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Why does it takes so long to capture the frames and store them in memory?

asked 2016-07-07 13:57:04 -0500

alfageme gravatar image

updated 2016-07-09 05:10:05 -0500

pklab gravatar image

So, I'm writting a program that loads a video in memory to determine if it's unstabilized. I realized the program was taking way too long to execute, so I put a timer on my code:

const clock_t begin = std::clock();

int frame_count = 0;
bool should_stop = false;

std::vector <cv::Mat> frames;

    cv::Mat frame;
    cap >> frame;


    if (frame.empty())
        should_stop = true;

std::cout << "Time: " << float( std::clock () - begin ) / CLOCKS_PER_SEC << std::endl;

But this prints times around ~0.70s as opposed as what I observe and measure with the time command:

$ time ./program ~/Desktop/video.mp4
Time: 0.700728s
./program ~/Desktop/video.mp4  0,56s user 0,19s system 2% cpu 36,409 total

Any ideas on why this is happening?

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If you combine user and system time, then you got the exact same value. BTW depending on the amount of frames, 0.7 seconds is quite fast I think ...

StevenPuttemans gravatar imageStevenPuttemans ( 2016-07-08 04:28:03 -0500 )edit

The thing is that the total time the program takes to run and return to the shell is 36,409s, leading me to think, the in-code timer measure is not right. And we're talking about ~200 frames, I agree 0.7s will be fast enough, but instead it runs in about 40s!

alfageme gravatar imagealfageme ( 2016-07-08 13:32:07 -0500 )edit

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answered 2016-07-09 05:07:10 -0500

pklab gravatar image

updated 2016-07-11 14:09:08 -0500

Starting with your clocks should be 1st and last instruction, we all should remember that std::clock() returns the approximate __processor time used by the process__ check the doc. If the process doesn't use the processor than std::clock() doesn't advance, this is the case when you have multi threading or a lot of I/O or sleep. In addiction std::clock() shouldn't depends so much from overall system load.

Test it with a simple std::cout << "Press a Key"; std::cin.get();

The processor time returned by std::clock() is always the same despite of needed time to press the key !!!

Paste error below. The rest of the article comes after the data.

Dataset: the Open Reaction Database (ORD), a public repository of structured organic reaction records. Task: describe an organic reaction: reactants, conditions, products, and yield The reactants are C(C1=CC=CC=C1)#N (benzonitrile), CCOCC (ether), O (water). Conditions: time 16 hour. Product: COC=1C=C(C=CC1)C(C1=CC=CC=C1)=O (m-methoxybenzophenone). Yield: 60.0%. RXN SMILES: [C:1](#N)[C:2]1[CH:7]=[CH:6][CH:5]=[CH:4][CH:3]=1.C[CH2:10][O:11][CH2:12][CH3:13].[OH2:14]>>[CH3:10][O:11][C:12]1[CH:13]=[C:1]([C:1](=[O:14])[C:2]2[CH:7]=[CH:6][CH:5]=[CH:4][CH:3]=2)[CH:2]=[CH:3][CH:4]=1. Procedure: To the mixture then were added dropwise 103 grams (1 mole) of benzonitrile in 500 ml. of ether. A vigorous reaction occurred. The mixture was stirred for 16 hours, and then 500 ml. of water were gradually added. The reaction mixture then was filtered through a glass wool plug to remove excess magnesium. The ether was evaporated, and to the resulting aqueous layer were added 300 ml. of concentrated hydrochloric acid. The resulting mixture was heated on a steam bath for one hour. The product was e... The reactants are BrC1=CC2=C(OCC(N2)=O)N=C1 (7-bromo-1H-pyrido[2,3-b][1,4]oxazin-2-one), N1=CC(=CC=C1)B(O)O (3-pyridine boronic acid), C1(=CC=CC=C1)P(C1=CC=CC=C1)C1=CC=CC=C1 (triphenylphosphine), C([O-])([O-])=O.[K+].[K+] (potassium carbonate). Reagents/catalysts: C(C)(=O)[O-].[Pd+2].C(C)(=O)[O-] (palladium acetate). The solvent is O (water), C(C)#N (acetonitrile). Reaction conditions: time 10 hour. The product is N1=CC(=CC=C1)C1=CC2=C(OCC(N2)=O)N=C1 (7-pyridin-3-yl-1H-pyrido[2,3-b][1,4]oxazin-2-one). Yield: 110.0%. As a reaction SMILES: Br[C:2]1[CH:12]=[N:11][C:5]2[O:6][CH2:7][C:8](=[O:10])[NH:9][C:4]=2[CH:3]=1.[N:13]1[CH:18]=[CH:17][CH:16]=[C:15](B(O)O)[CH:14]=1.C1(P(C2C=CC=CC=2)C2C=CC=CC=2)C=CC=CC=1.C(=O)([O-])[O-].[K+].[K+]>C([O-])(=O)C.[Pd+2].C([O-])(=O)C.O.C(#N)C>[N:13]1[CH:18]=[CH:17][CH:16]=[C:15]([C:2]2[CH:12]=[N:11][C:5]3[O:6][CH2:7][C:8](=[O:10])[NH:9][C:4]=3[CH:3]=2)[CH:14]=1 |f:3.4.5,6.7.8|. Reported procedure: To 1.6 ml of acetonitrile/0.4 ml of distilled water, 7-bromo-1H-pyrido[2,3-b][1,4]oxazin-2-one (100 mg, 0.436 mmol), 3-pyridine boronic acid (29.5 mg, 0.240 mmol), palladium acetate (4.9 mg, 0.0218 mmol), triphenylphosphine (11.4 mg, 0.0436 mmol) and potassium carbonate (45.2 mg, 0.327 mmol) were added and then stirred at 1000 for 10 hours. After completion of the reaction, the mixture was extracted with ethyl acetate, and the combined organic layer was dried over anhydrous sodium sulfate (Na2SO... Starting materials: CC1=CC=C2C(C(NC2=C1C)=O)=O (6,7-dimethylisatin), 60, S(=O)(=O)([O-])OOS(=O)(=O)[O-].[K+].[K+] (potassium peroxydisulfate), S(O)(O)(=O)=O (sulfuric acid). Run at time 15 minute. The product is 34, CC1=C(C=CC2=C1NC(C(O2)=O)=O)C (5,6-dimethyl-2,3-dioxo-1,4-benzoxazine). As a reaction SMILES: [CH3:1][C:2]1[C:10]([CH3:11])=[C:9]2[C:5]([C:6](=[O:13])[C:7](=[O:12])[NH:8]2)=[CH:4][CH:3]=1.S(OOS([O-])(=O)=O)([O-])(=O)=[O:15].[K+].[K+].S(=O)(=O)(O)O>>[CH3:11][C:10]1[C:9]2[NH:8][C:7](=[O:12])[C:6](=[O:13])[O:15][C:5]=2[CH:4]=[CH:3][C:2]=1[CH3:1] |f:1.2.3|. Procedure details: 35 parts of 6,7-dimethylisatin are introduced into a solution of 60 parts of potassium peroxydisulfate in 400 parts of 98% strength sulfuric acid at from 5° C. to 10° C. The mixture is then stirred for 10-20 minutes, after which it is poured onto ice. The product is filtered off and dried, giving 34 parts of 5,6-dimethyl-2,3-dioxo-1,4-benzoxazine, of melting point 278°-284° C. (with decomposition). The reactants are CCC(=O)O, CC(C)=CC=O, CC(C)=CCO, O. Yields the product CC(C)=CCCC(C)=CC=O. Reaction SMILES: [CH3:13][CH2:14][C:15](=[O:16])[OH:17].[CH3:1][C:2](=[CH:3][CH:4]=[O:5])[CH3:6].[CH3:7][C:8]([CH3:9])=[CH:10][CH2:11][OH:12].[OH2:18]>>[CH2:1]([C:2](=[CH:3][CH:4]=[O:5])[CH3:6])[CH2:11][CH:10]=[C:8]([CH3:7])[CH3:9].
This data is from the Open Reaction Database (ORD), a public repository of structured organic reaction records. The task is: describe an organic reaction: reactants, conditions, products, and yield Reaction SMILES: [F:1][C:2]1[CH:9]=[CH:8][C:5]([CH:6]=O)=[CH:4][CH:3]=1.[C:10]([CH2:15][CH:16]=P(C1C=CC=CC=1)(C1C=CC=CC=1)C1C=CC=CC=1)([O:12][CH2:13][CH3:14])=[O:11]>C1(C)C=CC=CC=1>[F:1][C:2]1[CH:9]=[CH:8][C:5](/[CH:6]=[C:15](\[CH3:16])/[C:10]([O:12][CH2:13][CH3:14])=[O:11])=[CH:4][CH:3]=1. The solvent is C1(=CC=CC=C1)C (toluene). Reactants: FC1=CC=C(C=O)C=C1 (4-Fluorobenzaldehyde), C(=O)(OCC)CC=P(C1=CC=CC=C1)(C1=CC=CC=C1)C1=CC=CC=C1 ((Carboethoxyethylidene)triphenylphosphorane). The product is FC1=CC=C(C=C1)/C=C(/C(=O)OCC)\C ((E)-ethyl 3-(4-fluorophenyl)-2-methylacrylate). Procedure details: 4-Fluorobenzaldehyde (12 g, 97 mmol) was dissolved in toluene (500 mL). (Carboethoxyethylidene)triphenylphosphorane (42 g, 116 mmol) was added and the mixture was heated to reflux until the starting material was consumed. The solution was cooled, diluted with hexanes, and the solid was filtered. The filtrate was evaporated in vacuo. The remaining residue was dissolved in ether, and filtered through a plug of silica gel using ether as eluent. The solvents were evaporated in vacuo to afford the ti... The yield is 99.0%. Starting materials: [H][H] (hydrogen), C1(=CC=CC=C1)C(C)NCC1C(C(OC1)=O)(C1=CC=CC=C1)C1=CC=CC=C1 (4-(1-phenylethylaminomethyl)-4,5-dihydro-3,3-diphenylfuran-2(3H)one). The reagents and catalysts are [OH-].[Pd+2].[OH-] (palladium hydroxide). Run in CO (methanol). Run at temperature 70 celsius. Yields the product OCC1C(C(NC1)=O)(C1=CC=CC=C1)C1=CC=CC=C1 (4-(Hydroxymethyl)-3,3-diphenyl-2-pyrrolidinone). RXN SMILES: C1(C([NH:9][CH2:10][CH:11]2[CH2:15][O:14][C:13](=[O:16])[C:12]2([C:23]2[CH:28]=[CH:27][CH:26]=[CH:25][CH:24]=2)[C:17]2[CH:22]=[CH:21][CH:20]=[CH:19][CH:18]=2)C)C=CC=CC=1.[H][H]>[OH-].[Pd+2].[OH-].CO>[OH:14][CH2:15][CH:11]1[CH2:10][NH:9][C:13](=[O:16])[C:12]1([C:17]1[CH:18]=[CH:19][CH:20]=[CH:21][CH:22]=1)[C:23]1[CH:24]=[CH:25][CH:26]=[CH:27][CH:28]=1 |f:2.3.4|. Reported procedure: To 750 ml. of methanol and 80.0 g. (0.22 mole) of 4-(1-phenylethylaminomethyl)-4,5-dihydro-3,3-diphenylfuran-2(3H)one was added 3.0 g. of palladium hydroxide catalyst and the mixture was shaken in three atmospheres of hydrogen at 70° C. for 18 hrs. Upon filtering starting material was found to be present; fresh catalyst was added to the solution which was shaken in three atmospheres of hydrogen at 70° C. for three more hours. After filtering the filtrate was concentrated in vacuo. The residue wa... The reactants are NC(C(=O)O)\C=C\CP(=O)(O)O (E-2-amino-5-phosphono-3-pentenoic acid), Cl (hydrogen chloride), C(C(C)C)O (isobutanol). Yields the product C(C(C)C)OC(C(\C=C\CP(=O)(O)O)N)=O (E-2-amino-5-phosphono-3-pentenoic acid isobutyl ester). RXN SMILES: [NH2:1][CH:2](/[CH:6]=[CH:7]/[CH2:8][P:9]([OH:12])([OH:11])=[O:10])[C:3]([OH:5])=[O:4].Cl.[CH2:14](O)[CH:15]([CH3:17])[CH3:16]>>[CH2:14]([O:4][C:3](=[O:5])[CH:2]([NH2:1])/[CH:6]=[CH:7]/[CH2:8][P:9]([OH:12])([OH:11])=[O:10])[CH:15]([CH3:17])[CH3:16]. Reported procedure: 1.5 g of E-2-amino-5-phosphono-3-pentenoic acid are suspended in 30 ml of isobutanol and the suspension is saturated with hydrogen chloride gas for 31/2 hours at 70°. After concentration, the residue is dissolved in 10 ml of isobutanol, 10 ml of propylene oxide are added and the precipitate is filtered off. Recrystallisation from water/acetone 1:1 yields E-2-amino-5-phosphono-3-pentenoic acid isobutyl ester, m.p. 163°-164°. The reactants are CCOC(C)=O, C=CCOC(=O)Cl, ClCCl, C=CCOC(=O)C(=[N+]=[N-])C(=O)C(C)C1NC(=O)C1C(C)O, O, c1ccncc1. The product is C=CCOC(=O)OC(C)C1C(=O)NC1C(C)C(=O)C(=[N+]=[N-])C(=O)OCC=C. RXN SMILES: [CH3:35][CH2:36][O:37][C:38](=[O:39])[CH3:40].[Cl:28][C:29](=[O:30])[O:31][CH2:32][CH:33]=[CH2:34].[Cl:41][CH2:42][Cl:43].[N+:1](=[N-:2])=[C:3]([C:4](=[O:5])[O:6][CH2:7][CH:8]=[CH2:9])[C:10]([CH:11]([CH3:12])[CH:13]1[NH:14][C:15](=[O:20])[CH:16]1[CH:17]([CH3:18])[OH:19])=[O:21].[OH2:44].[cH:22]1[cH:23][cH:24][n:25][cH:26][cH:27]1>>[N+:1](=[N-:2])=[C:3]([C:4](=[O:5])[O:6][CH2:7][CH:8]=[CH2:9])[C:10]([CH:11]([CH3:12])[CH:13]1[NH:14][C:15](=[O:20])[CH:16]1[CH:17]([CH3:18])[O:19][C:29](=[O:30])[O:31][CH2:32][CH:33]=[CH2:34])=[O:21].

NOTE: THIS IS NOT TRUE ON VS 2013. see this. (Really I've same behaviour also with Win764+gcc version 5.1.0 tdm64-1)

Because it looks you are using *nix OS, in your example:

  • 0.7s is the processor time consumed by your process.
  • 40s is the real time elapsed between process start and stop

If you want to measure real time elapsed between 2 events please refer to so called wall clock.

Please note that you can measure time elapsed with OpenCV using cv::getTickCount() and cv::getTickFrequency()

The code below compares processor time, wall time and elapsed time measured with OpenCV

double procTime,wallTime,cvTime;

clock_t clk0,clk1;
std::chrono::high_resolution_clock::time_point chrono0,chrono1;
double cv0,cv1;

clk0 = std::clock();
chrono0 = std::chrono::high_resolution_clock::now();
cv0 = (double)cv::getTickCount();

// do something ...

clk1 = std::clock();
chrono1 = std::chrono::high_resolution_clock::now();
cv1 = (double)cv::getTickCount();

cout << endl << "Processor time (ms) "  
     << 1000.0*float( clk1 - clk0) / CLOCKS_PER_SEC;

     << endl << "Wall time (ms): "
     << std::chrono::duration<double, std::milli>(chron1 - chron0).count();

     << endl << "Wall time using OpenCV (ms):"
     << cvTime = 1000.0*(t1 - t0) / cv::getTickFrequency();
     << endl;
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I tried it using the std::clock() functions again and taking into account the declaration of the VideoCapture object and the releases/memory frees, but It keeps giving me the same number D: But the thing is, if I switch to openCV time measure functions, it gives a much more realistic approximation to the run time. Any clue on why the standard library fails at this point?

alfageme gravatar imagealfageme ( 2016-07-11 10:37:53 -0500 )edit

@alfageme please check my new answer

pklab gravatar imagepklab ( 2016-07-11 14:10:58 -0500 )edit
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Asked: 2016-07-07 13:57:04 -0500

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Last updated: Jul 11 '16